Indian in heat

Mallika Basu - Indian in heat


aloo-posto.jpgSummer is here, albeit briefly, and the time is right for light, cooling meals. Indian doesn’t naturally jump to the top of the list of food choices.

But Indians are no strangers to being hot and flustered. During our long summers we have special recipes that soothe the tummy and free the mind.

Perfect for a sweltering weekend in London, complete with visiting out-of-town friends and a boho village fete.

I thought I would welcome them with a meal that included two traditional summer Bengali dishes – aloo posto and masoorir dal.

Aloo posto is a dish of sauteed potatoes smothered in creamy poppy seeds. And masoorir dal is a light, red lentil soup tempered with panch phoron. Together they are perfect partners for a simple, summer meal.

As I wondered what would keep our friends sane after an Indian lunch on a hot day, the flash of inspiration came from none other than Sandeepa of Bong Mom’s Cookbook.

I love Sandeepa’s blog for her lively stories about growing up in Calcutta, now Kolkata. And the festivities, rituals and food that typical Bengalis enjoyed while I was running around in some half-Punjabi, half-Bengali Anglophile haze.

The masoorir dal recipe is from Sandeepa and the aloo posto from a rushed conversation with mother on Sunday morning. The results were delicious and my friends, non-Indians with open minds, thought the world of them.

Here’s to summer…


These recipes serve six:

Aloo posto

1 kg small new potatoes

1 tsp nigella seeds

1 tsp grated ginger

4 whole green finger chillies

Half cup poppy seeds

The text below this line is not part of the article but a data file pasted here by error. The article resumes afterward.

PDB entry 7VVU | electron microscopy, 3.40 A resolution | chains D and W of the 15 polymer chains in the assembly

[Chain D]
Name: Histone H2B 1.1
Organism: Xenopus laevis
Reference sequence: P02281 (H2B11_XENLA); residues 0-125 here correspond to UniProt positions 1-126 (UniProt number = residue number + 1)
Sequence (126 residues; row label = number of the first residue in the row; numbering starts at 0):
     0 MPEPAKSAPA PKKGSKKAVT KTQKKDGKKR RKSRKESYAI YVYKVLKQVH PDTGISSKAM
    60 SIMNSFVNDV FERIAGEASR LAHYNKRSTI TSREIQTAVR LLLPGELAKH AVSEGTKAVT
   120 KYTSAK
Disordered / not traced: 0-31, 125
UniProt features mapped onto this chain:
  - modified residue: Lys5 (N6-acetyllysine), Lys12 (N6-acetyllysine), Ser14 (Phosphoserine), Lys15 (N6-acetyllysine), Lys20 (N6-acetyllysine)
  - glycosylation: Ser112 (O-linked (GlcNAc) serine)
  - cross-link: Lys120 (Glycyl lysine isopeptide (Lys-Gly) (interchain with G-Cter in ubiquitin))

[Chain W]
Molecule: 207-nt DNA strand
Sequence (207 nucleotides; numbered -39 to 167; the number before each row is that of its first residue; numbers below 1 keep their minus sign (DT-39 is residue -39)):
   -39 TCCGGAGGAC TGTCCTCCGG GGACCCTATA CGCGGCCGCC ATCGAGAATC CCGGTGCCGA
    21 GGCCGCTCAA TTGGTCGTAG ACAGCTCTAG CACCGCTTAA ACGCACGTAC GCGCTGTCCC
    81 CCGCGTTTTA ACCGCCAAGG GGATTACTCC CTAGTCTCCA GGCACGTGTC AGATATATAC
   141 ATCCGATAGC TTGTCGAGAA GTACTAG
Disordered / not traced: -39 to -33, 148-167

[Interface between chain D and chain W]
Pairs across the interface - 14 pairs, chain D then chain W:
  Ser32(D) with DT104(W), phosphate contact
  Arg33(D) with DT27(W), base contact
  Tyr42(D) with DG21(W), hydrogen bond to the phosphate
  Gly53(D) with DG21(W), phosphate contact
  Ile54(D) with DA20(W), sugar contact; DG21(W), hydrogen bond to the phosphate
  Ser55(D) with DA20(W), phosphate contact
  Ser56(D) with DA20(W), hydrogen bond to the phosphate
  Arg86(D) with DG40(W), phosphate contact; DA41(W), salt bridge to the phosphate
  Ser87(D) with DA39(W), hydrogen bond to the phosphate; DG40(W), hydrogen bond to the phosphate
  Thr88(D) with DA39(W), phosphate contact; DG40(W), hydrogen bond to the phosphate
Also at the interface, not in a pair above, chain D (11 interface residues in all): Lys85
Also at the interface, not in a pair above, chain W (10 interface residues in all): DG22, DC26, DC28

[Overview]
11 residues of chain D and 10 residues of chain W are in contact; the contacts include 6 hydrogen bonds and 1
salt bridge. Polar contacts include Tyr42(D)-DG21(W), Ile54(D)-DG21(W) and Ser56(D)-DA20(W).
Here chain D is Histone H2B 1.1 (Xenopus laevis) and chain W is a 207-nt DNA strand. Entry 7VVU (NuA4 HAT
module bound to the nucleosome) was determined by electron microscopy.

1 tbsp sunflower oil

Half cup water

Salt to taste

Soak the poppy seeds in water in your food processor bowl.

While the seeds soften, wash and chop the potatoes into little cubes by halving them and then cutting each half into quarters.

Bring the oil to heat in a large pot over a high flame. When hot, add the nigella seeds. As they start sizzling mix in the grated ginger.

Stir for a few seconds until the ginger starts turning brown and then add in all the potatoes. Fry for about two minutes, coating them all over with the nigella seeds and ginger. You could add salt at this stage.

When the potatoes are translucent lower the flame and blitz the poppy seeds until you get a pale, creamy, semi-solid paste. You should still be able to feel a seedy texture in the paste.

Mix this into the potatoes, coating them well. Now add the whole green chillies, quarter cup of hot water, cover and cook on a medium flame until the potatoes are soft.

If the potatoes are raw and the dish dry, add a bit more water and keep cooking. The end result should be a dry, potato subzi with a creamy, seedy texture and a litle chilli bite at the end.

Serve this warm, not hot. It’s also super moreish straight out of the fridge the next day.

Masoorir dal

1 cup red lentils or masoor dal

1 medium onion

1 medium tomato

1.5 tsp panch phoron

Half tsp turmeric powder

4 green finger chillies

12.5 gm of fresh coriander, chopped

1 tsp lemon juice

Salt to taste

1 tbsp sunflower oil

Wash the lentils thoroughly until the water runs clear. Add the turmeric and bring it to boil with two and a half cups of water in a large pot.

In the meantime, roughly chop the onion and the tomato. Heat the oil in a small pan over a high flame. Add the panch phoron when the oil is hot and as it starts sizzling, fry the onions and the tomatoes until they are soft and shapeless.

By now your dal will have a fibrous texture. Add this masala tempering into it and the green chillies. Keep cooking the dal until the individual lentil bits are cooked but not completely smooth.

To finish, stir in the fresh coriander, the lemon juice and salt. Serve it piping hot with Basmati rice.

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